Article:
Even under constant operating conditions, greases lubricating lead screw assemblies, as well as materials comprising their nut and screw threads, must perform over a range of contact pressures that not only varies from thread-to-thread, but also evolves with sliding distance as most-heavily loaded threads wear most rapidly. An example modeled here, consisting of a nut whose bulk body is rigid and elastic screw body having continuous elastic meshed threads, reveals the broad distribution of load along the length of the nut threads in an unworn lead screw assembly, as well as the distribution of wear depth that must accompany an eventual steady-state of uniform rate of nut thread wear. Thread load redistributions brought on by changes in operating conditions such as applied load, or even temperature in the case of a nut/screw pair of dissimilar materials, are similarly modeled. Such load redistributions in worn lead screws may cause either the top or the bottom positions of the nut thread to become most heavily loaded, depending on whether an operating condition is increased or decreased, and the extents of these redistributions using this continuous thread model can significantly exceed those predicted by a preliminary model where threads were considered as discrete turns. Operating condition changes are shown capable of causing worn threads at either extreme of the nut to become momentarily unloaded and removed from contact, and this continuous-thread model indicates that even smaller changes in operating condition can initiate such unloading, as compared to predictions from the discrete-thread model.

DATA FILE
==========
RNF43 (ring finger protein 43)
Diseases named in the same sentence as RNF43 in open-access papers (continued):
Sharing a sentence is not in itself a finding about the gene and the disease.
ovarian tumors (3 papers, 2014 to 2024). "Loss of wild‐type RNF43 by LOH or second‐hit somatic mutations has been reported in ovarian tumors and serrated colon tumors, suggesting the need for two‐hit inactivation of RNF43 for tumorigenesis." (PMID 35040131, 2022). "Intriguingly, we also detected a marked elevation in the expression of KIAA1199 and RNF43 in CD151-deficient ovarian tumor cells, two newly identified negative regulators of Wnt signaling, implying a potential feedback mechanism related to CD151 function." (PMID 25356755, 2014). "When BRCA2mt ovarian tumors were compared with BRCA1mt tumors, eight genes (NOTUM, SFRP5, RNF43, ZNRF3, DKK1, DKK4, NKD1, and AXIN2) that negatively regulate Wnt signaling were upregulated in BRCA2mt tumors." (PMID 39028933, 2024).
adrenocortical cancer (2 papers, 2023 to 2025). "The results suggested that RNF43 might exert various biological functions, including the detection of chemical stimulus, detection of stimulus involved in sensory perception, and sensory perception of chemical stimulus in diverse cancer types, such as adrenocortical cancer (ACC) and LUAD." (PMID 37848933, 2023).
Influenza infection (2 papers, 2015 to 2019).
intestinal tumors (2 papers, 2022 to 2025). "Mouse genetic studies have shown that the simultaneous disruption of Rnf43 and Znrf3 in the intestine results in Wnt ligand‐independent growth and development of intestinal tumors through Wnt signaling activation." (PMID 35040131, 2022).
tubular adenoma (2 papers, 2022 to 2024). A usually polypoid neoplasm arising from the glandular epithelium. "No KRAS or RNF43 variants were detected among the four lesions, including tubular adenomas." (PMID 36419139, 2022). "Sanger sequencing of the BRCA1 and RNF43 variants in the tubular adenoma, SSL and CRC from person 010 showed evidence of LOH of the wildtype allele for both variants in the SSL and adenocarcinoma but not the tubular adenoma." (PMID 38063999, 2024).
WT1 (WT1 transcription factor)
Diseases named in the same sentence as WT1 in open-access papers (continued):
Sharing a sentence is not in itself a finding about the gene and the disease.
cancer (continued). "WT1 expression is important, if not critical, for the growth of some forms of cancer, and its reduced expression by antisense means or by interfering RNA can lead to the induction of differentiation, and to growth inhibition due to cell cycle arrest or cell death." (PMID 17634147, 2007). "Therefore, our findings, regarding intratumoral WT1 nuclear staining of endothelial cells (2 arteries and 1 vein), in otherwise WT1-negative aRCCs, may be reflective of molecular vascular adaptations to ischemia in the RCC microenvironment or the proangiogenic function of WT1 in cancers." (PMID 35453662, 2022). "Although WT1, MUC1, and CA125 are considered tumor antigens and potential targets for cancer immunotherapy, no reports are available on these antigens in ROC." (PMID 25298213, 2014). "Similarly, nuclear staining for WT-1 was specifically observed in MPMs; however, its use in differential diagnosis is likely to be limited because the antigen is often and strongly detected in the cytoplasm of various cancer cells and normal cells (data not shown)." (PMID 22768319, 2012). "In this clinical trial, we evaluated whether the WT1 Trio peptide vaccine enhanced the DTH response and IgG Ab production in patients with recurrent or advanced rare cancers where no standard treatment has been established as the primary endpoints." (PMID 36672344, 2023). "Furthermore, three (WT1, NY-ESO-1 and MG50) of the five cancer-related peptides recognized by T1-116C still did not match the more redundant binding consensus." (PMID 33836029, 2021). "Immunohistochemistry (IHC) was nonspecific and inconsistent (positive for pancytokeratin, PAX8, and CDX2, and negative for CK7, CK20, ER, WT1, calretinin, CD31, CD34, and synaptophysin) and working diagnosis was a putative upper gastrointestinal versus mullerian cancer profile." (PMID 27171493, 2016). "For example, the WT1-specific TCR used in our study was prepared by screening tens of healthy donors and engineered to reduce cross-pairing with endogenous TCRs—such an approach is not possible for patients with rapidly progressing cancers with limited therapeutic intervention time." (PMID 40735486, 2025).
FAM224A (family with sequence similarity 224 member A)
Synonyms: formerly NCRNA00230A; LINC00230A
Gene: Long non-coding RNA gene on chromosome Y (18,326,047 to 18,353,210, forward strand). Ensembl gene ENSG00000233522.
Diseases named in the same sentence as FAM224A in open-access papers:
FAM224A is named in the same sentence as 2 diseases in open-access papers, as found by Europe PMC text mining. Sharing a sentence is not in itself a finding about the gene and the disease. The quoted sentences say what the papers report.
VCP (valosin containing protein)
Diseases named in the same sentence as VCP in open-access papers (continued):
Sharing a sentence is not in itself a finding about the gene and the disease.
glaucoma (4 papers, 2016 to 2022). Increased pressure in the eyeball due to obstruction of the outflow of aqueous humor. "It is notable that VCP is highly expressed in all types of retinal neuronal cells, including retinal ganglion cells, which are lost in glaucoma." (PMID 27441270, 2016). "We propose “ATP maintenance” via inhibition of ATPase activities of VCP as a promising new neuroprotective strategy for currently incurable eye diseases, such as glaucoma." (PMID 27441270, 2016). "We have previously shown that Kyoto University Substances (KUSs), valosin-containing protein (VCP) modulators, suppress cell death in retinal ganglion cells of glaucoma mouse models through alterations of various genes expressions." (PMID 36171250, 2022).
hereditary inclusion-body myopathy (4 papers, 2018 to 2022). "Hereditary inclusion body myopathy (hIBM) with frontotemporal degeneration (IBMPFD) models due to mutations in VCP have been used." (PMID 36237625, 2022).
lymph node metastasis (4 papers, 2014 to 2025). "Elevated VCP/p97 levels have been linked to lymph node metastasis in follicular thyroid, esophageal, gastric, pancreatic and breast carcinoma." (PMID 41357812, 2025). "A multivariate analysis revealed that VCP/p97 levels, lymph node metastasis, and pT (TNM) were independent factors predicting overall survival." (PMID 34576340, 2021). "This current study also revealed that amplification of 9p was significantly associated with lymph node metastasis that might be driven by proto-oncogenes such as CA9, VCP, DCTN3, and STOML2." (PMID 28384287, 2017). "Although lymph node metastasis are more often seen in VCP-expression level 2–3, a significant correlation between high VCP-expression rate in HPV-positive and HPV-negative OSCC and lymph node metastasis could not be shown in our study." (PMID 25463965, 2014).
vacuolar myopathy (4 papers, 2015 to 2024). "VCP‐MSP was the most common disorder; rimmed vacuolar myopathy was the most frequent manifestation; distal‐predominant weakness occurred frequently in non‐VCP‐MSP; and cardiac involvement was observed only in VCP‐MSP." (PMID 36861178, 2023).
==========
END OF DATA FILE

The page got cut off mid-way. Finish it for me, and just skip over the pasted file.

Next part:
- Tribology Division
Continuous-Thread Model of Load Distribution and Nut Wear in Grease-Lubricated Lead Screws
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Blanchet, TA. "Continuous-Thread Model of Load Distribution and Nut Wear in Grease-Lubricated Lead Screws." Proceedings of the STLE/ASME 2006 International Joint Tribology Conference. Part A: Tribomaterials; Lubricants and Additives; Elastohydrodynamic Lubrication; Hydrodynamic Lubrication and Fluid Film Bearings; Rolling Element Bearings; Engine Tribology; Machine Components Tribology; Contact Mechanics. San Antonio, Texas, USA. October 23–25, 2006. pp. 631-658. ASME. https://doi.org/10.1115/IJTC2006-12263
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